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Early voting in Louisiana’s delayed election ends; absentee ballots due Nov. 12

FILE - In this Tuesday, Nov. 8, 2016 file photo, people vote on Election Day at the Martin...
FILE - In this Tuesday, Nov. 8, 2016 file photo, people vote on Election Day at the Martin Luther King, Jr. Charter School in the Lower 9th Ward of New Orleans. (AP Photo/Gerald Herbert)(Gerald Herbert | AP)
Published: Oct. 29, 2021 at 12:10 PM CDT|Updated: Nov. 9, 2021 at 6:45 AM CST
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BATON ROUGE, La. (AP) - After getting postponed due to Hurricane Ida, the early voting period in Louisiana’s hurricane-delayed fall election has come and gone but there are still a few days to vote via absentee ballot.

Secretary of State Kyle Ardoin issued a reminder that the deadline to request an absentee ballot is Tuesday, Nov. 9, by 4:30 p.m. Requests can be made online by visiting voterportal.sos.la.gov and selecting “Request Absentee Ballot,” or in-person at the parish Registrar of Voters office. Voters who have requested but not yet received an absentee ballot may check their absentee ballot status by visiting voterportal.sos.la.gov, entering the appropriate voter information, and selecting “Check Absentee Ballot Status.” The deadline to return a completed ballot is Friday, Nov. 12, by 4:30 pm.

Four constitutional amendments are the only thing facing all voters statewide.

CONSTITUTIONAL AMENDMENTS

The two most prominent amendment proposals involve taxes.

One proposal would start the process for centralizing sales tax collections through a commission, rather than dozens of local government agencies as is currently done. The other would set in motion a complicated tax swap plan that would get rid of personal income tax and corporate tax deductions for federal income taxes paid in exchange for lowering the state’s overall income tax rates. It also would eliminate the corporate franchise tax for small businesses.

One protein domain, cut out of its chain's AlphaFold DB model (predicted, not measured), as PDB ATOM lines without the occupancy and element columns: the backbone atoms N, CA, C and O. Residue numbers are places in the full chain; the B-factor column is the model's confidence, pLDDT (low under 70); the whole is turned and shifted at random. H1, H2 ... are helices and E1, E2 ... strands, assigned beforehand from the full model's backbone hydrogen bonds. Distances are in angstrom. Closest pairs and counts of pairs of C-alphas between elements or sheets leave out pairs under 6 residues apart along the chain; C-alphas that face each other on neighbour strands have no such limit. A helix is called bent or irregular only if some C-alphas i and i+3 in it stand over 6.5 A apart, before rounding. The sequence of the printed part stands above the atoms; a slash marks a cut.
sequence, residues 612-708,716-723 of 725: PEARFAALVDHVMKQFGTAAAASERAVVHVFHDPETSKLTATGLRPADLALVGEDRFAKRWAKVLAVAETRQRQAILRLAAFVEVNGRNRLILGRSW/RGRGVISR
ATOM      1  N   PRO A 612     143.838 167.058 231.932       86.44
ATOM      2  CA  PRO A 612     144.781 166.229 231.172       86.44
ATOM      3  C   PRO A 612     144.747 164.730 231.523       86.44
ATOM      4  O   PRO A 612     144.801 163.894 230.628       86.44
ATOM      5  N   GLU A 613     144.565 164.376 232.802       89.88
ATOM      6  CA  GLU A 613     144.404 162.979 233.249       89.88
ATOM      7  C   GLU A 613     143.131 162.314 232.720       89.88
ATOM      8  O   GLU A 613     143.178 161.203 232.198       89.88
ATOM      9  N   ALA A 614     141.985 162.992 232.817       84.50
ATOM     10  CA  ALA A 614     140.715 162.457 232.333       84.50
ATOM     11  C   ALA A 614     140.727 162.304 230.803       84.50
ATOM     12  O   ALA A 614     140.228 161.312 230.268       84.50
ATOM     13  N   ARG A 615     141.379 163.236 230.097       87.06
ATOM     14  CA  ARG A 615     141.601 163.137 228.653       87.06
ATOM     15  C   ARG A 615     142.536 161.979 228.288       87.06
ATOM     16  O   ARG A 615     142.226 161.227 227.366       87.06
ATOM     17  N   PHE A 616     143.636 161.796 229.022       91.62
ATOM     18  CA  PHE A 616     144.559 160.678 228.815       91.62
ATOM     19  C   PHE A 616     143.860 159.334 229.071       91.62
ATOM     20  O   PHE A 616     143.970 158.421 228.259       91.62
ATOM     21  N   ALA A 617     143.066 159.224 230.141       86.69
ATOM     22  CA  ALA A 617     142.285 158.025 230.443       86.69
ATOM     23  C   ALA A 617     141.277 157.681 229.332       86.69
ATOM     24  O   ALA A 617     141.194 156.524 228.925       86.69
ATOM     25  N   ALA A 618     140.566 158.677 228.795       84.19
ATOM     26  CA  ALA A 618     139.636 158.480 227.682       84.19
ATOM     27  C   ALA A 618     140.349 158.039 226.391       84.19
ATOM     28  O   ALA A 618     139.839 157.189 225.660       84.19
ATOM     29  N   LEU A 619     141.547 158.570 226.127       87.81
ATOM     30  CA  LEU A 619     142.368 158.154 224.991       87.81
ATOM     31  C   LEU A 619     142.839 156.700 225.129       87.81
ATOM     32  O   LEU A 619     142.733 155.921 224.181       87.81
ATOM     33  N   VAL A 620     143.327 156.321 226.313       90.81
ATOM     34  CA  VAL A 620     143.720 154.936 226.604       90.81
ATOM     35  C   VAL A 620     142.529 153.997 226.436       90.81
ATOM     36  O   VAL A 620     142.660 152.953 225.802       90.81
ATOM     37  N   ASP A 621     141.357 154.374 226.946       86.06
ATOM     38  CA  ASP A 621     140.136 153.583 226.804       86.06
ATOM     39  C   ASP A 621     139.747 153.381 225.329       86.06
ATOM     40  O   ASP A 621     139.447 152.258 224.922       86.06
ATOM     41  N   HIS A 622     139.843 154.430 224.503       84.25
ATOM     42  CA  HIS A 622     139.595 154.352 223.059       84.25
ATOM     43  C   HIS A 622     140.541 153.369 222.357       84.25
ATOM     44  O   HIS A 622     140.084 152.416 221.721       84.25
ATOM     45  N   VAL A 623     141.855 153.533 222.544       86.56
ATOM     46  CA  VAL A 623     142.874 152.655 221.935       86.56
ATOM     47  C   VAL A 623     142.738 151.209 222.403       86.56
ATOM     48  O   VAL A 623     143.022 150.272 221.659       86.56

The other amendments would allow some local levee districts to increase their taxing authority and let lawmakers cut more deeply into protected funds when the state faces a budget deficit.

MUNICIPAL RACES ON THE BALLOT

Ardoin’s office said 21 of Louisiana’s 64 parishes have only the constitutional amendments on the ballot: Caldwell, Cameron, Concordia, DeSoto, East Carroll, East Feliciana, Iberville, Jackson, Jefferson Davis, LaSalle, Livingston, Natchitoches, Pointe Coupee, Red River, St. Helena, St. James, Tangipahoa, Tensas, Webster, West Baton Rouge, and Winn.

But the other parishes have local races and propositions facing voters. Among the most high-profile are the municipal races in New Orleans, where voters will choose a mayor, sheriff, city council members and more. Some parishes have special elections to fill three vacant legislative seats.

In any race where no candidate tops 50% of the vote, the leading two vote-getters will face each other in a Dec. 11 runoff.

DELAYED ELECTION

The election was rescheduled from Oct. 9 after Ida wrecked parts of southeast Louisiana when it struck as a Category 4 storm on Aug. 29.

Ardoin, a Republican who works as the state’s chief elections officer, requested the five-week delay because of the widespread power outages, displacement of residents, and damage to polling locations. Democratic Gov. John Bel Edwards agreed to the postponement.

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